Credit Hours: | 3 |

Course Format: | Lecture 3 |

Course Delivery: | Classroom |

Groups: | Advanced Mathematics Courses |

MATH
450

Theory of enumeration and/or existence of arrangements of objects: Pigeonhole principle, inclusion-exclusion, recurrence relations, generating functions, systems of distinct representatives, combinatorial designs and other applications.

Credit Hours: | 3 |

Course Format: | Lecture 3 |

Course Delivery: | Classroom |

Groups: | Advanced Mathematics Courses |

MATH
452

Selected applications.

Theory of directed and undirected graphs. Trees, circuits, subgraphs, matrix representations, coloring problems, and planar graphs. Methods which can be implemented by computer algorithms.

Credit Hours: | 3 |

Course Format: | Lecture 3 |

Course Delivery: | Classroom |

Groups: | Advanced Mathematics Courses |

MATH
456

Introduction to a selection of topics in modern differential manifolds, vector bundles, vector fields, tensors, differential forms, Stoke's theorem, Riemannian and semi-Riemannian metrics, Lie Groups, connections, singularities. Includes gauge field theory, catastrophe theory, general relativity, fluid flow.

Credit Hours: | 3 |

Course Format: | Lecture 3 |

Course Delivery: | Classroom |

Groups: | Advanced Mathematics Courses |

MATH
465/865

Semantical and syntactical developments of propositional logic, discussion of several propositional calculi, applications to Boolean algebra and related topics, semantics and syntax of first-order predicate logic including Godel's completeness theorem, the compactness theorem.

Credit Hours: | 3 |

Course Format: | Lecture 3 |

Course Delivery: | Classroom |

Groups: | Advanced Mathematics Courses |

MATH
471

Prereqs: Math 314 and either Math 325 or 310.

Elementary point-set and geometric topology. Point-set topics include topological spaces, continuous functions, homeomorphisms, connectedness, compactness, quotient spaces. Geometric topology topics include Euler characteristic, classification of surfaces, and other applications.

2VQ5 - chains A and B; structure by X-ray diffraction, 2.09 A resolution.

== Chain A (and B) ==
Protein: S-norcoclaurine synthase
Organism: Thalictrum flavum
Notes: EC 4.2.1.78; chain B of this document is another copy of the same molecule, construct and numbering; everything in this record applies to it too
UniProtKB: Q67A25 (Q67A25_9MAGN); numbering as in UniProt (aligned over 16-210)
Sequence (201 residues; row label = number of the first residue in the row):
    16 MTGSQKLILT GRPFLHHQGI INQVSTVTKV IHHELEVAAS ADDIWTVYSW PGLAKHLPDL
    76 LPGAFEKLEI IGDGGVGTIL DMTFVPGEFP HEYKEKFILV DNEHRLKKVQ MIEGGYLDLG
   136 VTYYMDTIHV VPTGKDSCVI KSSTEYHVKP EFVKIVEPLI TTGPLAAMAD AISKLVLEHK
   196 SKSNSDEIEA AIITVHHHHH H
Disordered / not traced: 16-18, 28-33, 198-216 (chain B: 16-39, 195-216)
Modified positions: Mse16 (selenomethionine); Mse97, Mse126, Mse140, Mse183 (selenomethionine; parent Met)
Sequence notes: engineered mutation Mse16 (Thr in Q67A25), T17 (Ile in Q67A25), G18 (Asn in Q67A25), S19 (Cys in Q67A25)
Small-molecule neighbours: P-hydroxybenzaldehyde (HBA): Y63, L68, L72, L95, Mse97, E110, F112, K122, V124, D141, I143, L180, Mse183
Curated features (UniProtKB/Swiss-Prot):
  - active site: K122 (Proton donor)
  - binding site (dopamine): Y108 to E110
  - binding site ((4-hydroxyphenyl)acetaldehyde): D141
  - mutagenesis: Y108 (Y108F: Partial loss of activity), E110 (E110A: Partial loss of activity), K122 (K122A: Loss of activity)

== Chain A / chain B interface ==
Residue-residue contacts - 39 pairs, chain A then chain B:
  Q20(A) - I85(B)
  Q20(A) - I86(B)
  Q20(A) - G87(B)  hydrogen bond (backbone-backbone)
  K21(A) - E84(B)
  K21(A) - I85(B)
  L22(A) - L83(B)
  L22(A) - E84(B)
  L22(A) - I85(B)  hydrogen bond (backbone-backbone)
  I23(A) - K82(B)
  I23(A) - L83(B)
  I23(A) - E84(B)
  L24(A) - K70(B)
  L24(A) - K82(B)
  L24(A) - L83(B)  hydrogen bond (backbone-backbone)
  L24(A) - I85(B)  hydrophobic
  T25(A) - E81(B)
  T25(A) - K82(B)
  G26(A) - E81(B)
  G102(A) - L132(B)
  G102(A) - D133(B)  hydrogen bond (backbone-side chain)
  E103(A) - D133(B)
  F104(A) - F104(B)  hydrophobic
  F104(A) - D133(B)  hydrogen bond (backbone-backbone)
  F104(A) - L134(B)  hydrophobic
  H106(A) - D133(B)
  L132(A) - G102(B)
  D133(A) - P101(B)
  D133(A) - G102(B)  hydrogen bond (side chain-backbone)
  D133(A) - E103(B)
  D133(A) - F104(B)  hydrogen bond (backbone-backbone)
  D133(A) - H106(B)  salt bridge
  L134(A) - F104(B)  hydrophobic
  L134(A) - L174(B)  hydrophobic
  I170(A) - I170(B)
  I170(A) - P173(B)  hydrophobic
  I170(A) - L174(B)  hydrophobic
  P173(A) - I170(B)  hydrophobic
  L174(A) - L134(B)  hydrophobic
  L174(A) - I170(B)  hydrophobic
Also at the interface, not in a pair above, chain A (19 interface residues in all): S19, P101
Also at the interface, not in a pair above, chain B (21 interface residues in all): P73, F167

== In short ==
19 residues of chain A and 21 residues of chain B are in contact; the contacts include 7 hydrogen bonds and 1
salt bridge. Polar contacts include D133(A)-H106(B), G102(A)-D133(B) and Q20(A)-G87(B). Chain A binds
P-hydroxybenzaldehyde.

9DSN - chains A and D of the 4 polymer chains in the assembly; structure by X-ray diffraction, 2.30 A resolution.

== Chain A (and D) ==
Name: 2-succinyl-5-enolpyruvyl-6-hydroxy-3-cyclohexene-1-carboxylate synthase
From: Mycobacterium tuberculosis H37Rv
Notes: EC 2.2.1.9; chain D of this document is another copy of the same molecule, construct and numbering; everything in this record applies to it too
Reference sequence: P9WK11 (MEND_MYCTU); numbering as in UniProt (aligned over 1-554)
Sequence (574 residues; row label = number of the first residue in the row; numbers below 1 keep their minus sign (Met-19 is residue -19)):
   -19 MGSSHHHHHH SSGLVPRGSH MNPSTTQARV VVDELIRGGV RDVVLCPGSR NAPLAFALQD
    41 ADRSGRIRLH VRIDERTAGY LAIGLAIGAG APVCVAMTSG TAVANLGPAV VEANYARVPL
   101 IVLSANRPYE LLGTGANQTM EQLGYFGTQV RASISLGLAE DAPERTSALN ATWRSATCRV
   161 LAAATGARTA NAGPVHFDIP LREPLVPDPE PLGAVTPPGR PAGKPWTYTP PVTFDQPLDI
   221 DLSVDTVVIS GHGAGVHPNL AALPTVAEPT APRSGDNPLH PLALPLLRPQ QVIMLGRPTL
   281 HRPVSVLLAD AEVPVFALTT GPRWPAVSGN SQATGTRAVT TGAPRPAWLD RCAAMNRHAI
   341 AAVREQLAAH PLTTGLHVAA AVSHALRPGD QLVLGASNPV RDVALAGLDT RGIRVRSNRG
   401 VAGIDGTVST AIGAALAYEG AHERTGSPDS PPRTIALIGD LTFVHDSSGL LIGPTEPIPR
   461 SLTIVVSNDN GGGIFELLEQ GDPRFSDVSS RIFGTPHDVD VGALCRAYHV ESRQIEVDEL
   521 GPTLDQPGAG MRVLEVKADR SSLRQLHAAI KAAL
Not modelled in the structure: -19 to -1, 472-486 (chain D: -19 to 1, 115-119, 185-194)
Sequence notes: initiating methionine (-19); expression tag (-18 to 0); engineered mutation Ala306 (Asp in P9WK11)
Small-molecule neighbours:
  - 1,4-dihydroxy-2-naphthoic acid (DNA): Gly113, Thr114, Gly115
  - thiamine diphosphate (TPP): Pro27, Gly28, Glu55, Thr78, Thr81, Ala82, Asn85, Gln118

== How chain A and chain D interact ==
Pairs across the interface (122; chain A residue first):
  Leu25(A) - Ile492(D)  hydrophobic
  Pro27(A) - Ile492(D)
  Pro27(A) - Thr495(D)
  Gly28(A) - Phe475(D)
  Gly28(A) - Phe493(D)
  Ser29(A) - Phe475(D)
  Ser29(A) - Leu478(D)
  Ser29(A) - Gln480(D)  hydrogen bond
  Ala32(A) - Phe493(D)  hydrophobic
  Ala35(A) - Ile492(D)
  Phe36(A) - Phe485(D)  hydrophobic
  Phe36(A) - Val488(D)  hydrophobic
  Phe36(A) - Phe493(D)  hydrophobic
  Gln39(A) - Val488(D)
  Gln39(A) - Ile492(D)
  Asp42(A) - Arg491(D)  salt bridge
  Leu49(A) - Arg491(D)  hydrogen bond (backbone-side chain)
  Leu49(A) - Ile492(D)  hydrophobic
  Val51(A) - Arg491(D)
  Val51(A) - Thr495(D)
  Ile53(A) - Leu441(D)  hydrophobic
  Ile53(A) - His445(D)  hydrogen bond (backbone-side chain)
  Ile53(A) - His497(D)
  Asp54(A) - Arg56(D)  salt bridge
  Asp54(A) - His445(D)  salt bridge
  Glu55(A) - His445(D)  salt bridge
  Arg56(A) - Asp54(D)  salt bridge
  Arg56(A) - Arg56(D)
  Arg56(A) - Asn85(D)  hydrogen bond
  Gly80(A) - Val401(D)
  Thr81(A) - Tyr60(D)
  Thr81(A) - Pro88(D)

This course is a prerequisite for:
MATH 856

Credit Hours: | 3 |

Course Format: | Lecture 3 |

Course Delivery: | Classroom |

MATH
487/887

Prereqs: Math 314 and Math 325.

Probability, conditional probability, Bayes' theorem, independence, discrete and continuous random variables, density and distribution functions, multivariate distributions, probability and moment generating functions, the central limit theorem, convergence of sequences of random variables, random walks, Poisson processes. and applications.

Credit Hours: | 3 |

Course Format: | Lecture 3 |

Course Delivery: | Classroom |

Groups: | Advanced Mathematics Courses |

Properties of stochastic processes and solutions of stochastic differential equations as a means of understanding modern financial instruments. Derivation and modeling of financial instruments, advanced financial models, advanced stochastic processes, partial differential equations, and numerical methods from a probabilistic point of view.

Credit Hours: | 3 |

Course Format: | Lecture 3 |

Course Delivery: | Classroom |

ACE Outcomes: | 10 |

Groups: | Advanced Mathematics Courses |

MATH
495

MATH
496/896

Prereqs: Permission.

This course has no description.

Credit Hours: | 1-3 |

Max credits per degree: | 6 |

Course Delivery: | Classroom |

Groups: | Seminars, Independent Study, Topics and Reading Courses |

MATH
497

Prereqs: Senior standing and especially qualified Juniors; and permission.

This course has no description.

Credit Hours: | 1-4 |

Max credits per degree: | 4 |

Course Delivery: | Classroom |

Groups: | Seminars, Independent Study, Topics and Reading Courses |